Quick Review: Fender Modern Player Jaguar
I went to Guitar Center Tampa to pick up some strings and picks, and while there scanned the guitars for the refreshed 2013 Squier Affinity Stratocaster series (new headstock logos and new colors). They didn't have any, but there was a "2 Color Chocolate Sunburst" Fender Modern Player Jaguar, which comes with Fender's version of the P90, the MP90.
Being that I'm into single-coil pickups, I tried it out.
The strings weren't stretched at all, so I spent a few minutes doing that.
After I was done stretching, I plugged into a little Bugera amp and started noodling around on the MP Jag.
Surprisingly, I really liked the way this guitar played. Yeah, it has a gloss-polyurethane neck coating with tint, but play-wise it was really easy to get used to this thing. It definitely "felt like a Fender".
Also, the body on this particular Jag is insanely comfortable. The shape just molds right to your body because there's not a single sharp edge to be found anywhere. The Jag body is even more smoothed out than a Strat body is (which is already smoothed out to begin with). Very easy to get used to sitting or standing. And the weight of it is just right too.
The "Chocolate" sunburst looks far better in person than on the internet. Every internet photo I've seen of the MP Jag in this color makes the guitar look like it's unfinished (as in "not completed"), but when you see it in person, oh yes, it's totally finished and a very nice looker; it could easily pass as an expensive-looking Fender.
Speaking of price, that's my first of three knocks against this guitar.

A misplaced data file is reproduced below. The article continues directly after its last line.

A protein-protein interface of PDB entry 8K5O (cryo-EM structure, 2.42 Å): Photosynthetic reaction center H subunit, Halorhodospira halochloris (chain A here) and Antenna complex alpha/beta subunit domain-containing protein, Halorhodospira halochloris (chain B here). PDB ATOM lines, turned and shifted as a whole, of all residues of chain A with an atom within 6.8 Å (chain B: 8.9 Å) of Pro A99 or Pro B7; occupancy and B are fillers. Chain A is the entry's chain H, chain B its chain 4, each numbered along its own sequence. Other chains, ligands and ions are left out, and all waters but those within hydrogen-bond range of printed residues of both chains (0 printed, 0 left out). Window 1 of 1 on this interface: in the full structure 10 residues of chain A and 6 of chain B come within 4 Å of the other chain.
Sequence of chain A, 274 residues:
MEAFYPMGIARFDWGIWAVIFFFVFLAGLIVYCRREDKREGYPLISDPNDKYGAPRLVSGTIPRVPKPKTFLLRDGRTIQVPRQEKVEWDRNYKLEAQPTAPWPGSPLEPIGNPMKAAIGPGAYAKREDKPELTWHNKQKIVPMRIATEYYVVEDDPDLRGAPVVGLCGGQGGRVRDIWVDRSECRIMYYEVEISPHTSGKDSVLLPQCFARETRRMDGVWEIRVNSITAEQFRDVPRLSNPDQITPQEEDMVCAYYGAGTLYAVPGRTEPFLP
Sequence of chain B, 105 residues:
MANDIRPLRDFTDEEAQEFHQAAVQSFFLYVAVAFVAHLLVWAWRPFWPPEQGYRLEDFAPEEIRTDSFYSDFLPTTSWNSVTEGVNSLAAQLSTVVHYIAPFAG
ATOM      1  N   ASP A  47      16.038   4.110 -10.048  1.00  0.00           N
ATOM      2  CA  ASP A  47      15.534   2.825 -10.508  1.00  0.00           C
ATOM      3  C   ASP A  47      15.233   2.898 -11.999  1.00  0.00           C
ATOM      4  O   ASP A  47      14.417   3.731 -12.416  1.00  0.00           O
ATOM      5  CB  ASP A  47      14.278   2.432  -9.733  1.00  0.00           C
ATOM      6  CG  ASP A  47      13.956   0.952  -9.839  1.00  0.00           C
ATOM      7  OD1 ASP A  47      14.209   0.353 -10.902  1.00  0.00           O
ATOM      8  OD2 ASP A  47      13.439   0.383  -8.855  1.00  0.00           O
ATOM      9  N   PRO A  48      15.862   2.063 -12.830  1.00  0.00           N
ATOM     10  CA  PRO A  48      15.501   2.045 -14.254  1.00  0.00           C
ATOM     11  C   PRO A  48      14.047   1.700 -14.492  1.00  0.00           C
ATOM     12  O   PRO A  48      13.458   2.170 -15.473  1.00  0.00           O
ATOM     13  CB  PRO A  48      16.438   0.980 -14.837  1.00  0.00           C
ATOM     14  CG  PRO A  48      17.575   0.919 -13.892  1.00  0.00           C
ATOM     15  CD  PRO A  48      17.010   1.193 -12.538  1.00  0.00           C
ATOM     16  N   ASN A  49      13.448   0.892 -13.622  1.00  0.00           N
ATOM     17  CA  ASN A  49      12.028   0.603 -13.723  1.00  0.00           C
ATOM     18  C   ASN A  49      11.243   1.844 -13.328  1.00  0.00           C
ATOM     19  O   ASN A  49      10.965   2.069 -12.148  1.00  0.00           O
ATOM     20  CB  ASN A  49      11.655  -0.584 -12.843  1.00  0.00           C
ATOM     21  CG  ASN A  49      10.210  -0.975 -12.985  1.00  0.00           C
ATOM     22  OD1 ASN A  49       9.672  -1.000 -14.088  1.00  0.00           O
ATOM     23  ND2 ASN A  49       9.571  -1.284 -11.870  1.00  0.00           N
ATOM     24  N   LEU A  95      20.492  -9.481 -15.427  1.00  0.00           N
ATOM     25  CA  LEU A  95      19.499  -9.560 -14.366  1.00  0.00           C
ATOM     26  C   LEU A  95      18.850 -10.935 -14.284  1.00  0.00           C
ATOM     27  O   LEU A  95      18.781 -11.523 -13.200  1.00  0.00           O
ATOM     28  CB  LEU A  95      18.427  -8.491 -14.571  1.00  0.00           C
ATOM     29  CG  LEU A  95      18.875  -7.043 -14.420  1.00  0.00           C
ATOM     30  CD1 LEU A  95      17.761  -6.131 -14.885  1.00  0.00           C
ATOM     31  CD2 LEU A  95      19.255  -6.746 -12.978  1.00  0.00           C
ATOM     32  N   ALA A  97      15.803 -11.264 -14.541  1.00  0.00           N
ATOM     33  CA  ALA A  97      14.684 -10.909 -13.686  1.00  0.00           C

The only reason this guitar has a $399 price tag is because there's a Fender logo on the headstock. This is a China-made Fender, remember. If the only thing changed were the headstock logo from Fender to Squier, this guitar would be priced at $275, which in all honesty is what it's really worth. Even if it were priced a little higher at $325, that would also be acceptable. But $399? Nope, too much.
My second knock against this guitar is the "Gibson-like" setup. It's basically set up just like a Les Paul except it doesn't have 4 control knobs. Three-way toggle on the top horn, master volume and treble below the pickups, bridge + tailpiece just like a Gibson (which Fender calls an "Adjusto-Matic"). This guitar would be so much better off with the 3-way on the bottom horn instead of the top, because on top it just feels weird being there. Also, the control knobs just feel all wrong (black "top hat" knobs or textured metal knobs should have been used).
My third knock are the MP90 pickups. What a P90 is supposed to do is "growl" while at the same time have some "honk" to them. I know that sounds weird, but if you've played enough guitars with P90s in them, you know exactly what I'm talking about.
The MP90s do growl, but they don't honk at all. Now it could very well be that the little Bugera is what was causing the MP90s not to honk like a P90 is supposed to, but I doubt that. The honk of a P90 (usually heard best when using the middle bridge+neck pickup selection) can usually be easily heard no matter what amp you're using. But on the MP Jag all you've got is growl, which would be fine for some, but not for me because the tone just doesn't have a character I go for.
Final verdict: If the knobs were replaced with the kind with proper texture to them and the pickups replaced with P90s that have some honk as well as growl to them, this guitar would be a winner. The price is a bit steep for an Asian build, but it's a solid guitar all around that only needs very little to sound as great as it plays.
More articles to check out
- Fender 75th Anniversary Stratocaster confusion
- Are there any real advantages to a headless guitar?
- Telecaster is a good example of a one-and-done guitar
- The guitars I still want that I haven't owned yet
- Casio W735HB (I wish this strap was offered on G-SHOCK)
- EART guitars are really stepping it up
- Using a Garmin GPS in 2021
- Converting to 24 hour time
- The best audio tester for your song recordings is your phone
- 5 awesome Casio watches you never see